Court of Appeals reverses lower court’s transgender powerlifting decision

An attorney for USA Powerlifting declared the decision a "victory for fairness in sports."

An attorney for USA Powerlifting declared the decision a "victory for fairness in sports." (Canva Images)

The legal saga surrounding a biological male attempting to compete in women’s powerlifting took a dramatic turn this week after a new court ruling was handed down from the Minnesota Court of Appeals.

JayCee Cooper, a transgender Minnesotan who was born a man yet identifies as a woman, was prevented from participating in women’s powerlifting competitions that were sponsored by USA Powerlifting (USAPL) several years ago. In 2018, a representative from USAPL told Cooper that “male-to-female transgenders are not allowed to compete as females in our static strength sport as it is a direct competitive advantage.”

Further, the USAPL representative told Cooper, “The fact that transgender male to female individuals have gone through male puberty confers an unfair competitive advantage over non-transgender females due to increased bone density and muscle mass from pubertal exposure to testosterone … ”

In 2021, Cooper filed a lawsuit against USAPL alleging discrimination and violation of the Minnesota Human Rights Act.

After a Ramsey County District Court judge ruled “that Cooper’s evidence is conclusive proof of discrimination based on both sexual orientation and sex,” USAPL appealed to the Minnesota Court of Appeals in 2023. This week, the Minnesota Court of Appeals reversed the ruling of the lower court, sending the case back to the district court for trial.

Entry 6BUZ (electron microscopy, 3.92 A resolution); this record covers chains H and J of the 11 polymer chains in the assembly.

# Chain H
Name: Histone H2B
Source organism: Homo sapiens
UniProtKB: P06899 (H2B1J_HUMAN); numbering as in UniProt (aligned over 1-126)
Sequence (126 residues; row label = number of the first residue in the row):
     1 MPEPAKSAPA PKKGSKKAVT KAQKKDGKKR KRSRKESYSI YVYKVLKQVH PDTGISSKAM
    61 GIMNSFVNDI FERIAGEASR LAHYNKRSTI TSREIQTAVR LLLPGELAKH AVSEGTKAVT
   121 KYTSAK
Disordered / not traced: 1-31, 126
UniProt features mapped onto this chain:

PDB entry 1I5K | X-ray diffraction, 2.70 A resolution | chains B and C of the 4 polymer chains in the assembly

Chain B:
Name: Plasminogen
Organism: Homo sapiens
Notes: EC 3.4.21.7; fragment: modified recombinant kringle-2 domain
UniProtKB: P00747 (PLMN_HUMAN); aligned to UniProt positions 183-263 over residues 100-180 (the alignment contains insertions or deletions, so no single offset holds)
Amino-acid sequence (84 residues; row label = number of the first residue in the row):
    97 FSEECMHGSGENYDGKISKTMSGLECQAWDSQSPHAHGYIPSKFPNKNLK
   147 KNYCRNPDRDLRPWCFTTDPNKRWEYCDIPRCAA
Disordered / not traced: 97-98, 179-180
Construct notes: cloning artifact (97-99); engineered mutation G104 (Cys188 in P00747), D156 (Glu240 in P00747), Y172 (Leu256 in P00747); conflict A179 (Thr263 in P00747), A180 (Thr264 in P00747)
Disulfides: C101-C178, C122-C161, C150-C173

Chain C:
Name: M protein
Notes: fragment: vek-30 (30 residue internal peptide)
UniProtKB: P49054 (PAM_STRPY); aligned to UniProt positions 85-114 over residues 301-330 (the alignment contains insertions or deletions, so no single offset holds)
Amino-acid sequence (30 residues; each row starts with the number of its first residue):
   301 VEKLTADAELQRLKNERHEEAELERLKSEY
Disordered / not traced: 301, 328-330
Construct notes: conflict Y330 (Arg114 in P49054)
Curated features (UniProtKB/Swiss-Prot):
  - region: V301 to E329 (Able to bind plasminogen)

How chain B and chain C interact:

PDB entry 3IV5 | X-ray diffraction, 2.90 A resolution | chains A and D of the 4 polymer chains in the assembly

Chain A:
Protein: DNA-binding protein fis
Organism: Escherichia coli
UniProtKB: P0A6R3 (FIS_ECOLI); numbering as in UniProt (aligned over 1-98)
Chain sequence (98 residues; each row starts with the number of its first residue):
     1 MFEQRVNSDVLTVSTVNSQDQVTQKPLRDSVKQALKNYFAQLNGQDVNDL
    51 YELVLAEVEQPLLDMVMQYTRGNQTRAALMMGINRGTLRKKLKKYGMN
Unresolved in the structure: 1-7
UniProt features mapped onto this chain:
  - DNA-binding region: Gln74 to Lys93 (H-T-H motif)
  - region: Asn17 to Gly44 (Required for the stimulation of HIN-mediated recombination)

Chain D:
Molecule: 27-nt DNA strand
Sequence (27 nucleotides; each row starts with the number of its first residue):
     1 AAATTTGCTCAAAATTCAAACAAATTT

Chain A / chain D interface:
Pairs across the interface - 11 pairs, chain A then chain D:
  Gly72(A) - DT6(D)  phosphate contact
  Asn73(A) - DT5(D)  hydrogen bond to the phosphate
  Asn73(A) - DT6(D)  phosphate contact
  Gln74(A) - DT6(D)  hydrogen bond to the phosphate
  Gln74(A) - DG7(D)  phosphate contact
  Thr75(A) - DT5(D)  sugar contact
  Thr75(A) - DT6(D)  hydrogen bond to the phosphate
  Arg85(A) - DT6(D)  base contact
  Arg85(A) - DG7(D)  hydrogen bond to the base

“The district court erred by granting Cooper’s motion for partial summary judgment on her first and third claims, which allege discrimination based on sexual orientation in a place of public accommodation and in business, because there are genuine issues of material fact as to whether USAPL’s decision to exclude Cooper from competing in the women’s division of its competitions was motivated by her sexual orientation,” the Court of Appeals said in its 2-1 decision.

“We therefore reverse the district court’s February 27, 2023 and April 11, 2023 orders for injunctive relief.”

In a statement to PowerLine, Ansis Viksnins, an attorney representing USA Powerlifting, said:

“We are pleased that the appellate court corrected the serious mistakes made in the lower court and has provided us an opportunity to tell our side of the story to a Ramsey County jury. USA Powerlifting did not exclude JayCee Cooper from the women’s category because of her gender identity. USA Powerlifting excluded her from competing in the women’s division because of her physiology: she was born biologically male and USAPL does not allow athletes who went through male puberty to compete in the women’s division.
Maintaining separate categories based on sex, age, and weight is necessary so that similarly situated athletes are competing in appropriate categories and have fair opportunities of success. Scientific studies show that athletes who have gone through male puberty enjoy a large strength advantage over athletes who go through puberty as a female. The scientific studies also show that suppressing testosterone only reduces the strength advantage by a very minimal amount. Because powerlifting is a strength sport, the strength differences between competitors who were born male and those who were born female are significant. Today’s decision is a victory for fairness in sports.”

Gender Justice, a left-wing advocacy group representing Cooper, released a statement on the court’s decision.

“The Court of Appeals affirmed that it is illegal to discriminate against transgender people in sports, but sent the case back down for trial to determine whether that is what happened here,” said a representative from Gender Justice. “We believe that it is crystal clear that JayCee Cooper experienced exactly this kind of discrimination, and we are confident that the courts will ultimately agree.”


Luke Sprinkel

Luke Sprinkel previously worked as a Legislative Assistant at the Minnesota House of Representatives. He grew up as a Missionary Kid (MK) living in England, Thailand, Tanzania, and the Middle East. Luke graduated from Regent University in 2018.